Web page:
Do you feel like you belong in this city?
Do you feel like this city belongs to you?
I ask these questions because the last week has seen such a slew of announcements and consultations about all manner of significant changes and interventions that I really wonder how anyone is supposed to keep up – let alone feel like they have any degree of influence over what happens.
Just to recap some of what’s gone on in the last seven days:
- proposals for major redevelopments of the Council’s housing estates at Ekin Road and Fanshawe Road
- presentation by the owners of the Beehive Centre who want to redevelop it as a science park
- reporting on the next phase of the programme to map out the future of the Market Square
- release of the summary of responses to the consultation on the First Proposals of the next Greater Cambridge Local Plan
- discussion of the GCP’s plans to redesign the city’s road hierarchy (access restrictions) and remove car parking
- reporting on the multiple safety failings of the Guided Busway and recommended mitigations including permanently halving the speed limit on the southern section
- planning applications which reveal competing uses of our public open spaces and development pressures affecting local nature reserves
- debate over the sale of property on Council developments to overseas buyers
- insight into the government’s current thinking about the development of the ‘OxCam Arc’
It’s been positive to see the coverage of the majority of those stories in local media but this has to be set against the falling readership over the last two decades; the Cambridge News is selling around 4k copies a day in 2021 compared to 21k copies in 2011. And the increasing transience of the Cambridge population makes it even harder for people to ‘engage’.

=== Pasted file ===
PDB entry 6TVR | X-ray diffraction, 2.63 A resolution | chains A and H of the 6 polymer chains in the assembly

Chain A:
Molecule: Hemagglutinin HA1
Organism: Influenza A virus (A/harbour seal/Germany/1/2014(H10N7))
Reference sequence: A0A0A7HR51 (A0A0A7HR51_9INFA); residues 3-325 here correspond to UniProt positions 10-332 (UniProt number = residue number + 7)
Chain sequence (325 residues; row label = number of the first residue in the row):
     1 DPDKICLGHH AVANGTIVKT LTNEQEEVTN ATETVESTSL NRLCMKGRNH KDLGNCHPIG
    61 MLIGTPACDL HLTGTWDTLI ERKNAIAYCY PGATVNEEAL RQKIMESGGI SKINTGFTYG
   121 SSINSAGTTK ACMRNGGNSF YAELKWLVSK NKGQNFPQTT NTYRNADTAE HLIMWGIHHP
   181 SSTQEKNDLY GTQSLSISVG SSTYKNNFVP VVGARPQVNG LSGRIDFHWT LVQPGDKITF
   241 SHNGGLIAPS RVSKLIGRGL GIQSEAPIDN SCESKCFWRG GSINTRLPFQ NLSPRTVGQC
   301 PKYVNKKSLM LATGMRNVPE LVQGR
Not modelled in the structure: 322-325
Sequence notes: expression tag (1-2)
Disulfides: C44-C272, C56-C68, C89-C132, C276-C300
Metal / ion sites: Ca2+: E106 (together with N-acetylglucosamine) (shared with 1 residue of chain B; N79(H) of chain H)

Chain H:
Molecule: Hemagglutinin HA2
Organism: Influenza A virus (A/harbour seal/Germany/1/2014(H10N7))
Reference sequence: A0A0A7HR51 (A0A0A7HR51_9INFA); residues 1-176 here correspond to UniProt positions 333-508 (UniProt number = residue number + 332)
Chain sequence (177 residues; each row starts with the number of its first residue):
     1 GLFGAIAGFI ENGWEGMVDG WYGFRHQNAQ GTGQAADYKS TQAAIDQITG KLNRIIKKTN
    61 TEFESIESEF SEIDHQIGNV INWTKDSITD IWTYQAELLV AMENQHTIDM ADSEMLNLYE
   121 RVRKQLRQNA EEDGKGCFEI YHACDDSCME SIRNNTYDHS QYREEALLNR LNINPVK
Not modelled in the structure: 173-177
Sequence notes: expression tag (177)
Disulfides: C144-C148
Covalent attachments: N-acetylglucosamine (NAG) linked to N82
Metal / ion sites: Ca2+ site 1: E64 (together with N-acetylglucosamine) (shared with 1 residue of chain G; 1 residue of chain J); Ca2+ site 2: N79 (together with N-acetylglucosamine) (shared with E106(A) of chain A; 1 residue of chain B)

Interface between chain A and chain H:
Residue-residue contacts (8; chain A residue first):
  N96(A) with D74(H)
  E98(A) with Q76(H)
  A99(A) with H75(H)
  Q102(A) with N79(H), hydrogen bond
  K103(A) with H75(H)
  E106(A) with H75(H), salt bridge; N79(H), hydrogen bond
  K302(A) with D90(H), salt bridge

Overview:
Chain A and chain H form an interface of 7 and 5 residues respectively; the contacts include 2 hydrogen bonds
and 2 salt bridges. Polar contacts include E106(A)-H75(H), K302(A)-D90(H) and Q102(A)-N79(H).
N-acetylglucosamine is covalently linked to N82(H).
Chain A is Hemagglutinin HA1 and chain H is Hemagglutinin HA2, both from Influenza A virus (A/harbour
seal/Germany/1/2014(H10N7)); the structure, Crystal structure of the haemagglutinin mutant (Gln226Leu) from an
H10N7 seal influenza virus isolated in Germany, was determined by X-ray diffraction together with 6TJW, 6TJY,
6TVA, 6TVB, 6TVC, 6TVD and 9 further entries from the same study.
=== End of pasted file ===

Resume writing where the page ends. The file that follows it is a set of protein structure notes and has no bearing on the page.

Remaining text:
Yes, there are now many online channels, with greater or lesser degrees of formality, but that actually makes it harder to discern any overarching narrative of the current state and future direction of the city.
Why does any of this matter?
And what can be done to change it?
It matters for all the reasons laid out in this article by Antony Carpen. If people don’t feel a sense of belonging, it’s bad for them and bad for the community they live in.
For example, I’m very disappointed (though not surprised) to hear that not enough volunteers have come forward to make it possible to run Cherry Hinton Festival this year. It’s a big loss and, unless we can find ways to nurture volunteering capacity, more events are likely to follow the same fate, especially given the impact of the cost of living crisis on people’s ability to contribute time and/or money towards making them happen.
As to what can be done to change things, I firmly believe the answer lives in our neighbourhoods, and in connecting people with place and with each other. In my opinion, Monday’s South Area Committee (comprising Queen Edith’s, Cherry Hinton and Trumpington councillors) worked better than usual in terms of scrutinising the GCP officer presenting about the impact of the plans on our roads; but I fear only a handful of people were watching, and only one member of the public asked a question.
Instead, I’d like us to move to a model of more frequent and ward-specific meetings, with officers from across a range of City and County Council teams on hand to answer residents’ questions and explain their approach.
Yes, it will take officer time and I understand all the reasons why that’s in short supply right now. But if we care about a joined-up approach to the lives of current and future residents in our city, then this is an investment that we need to make. Otherwise we run the risk that people detach still further, and the vision of ‘Our Cambridge’ transformation programme, with its reliance on greater partnership working, will be dead in the water from the start.
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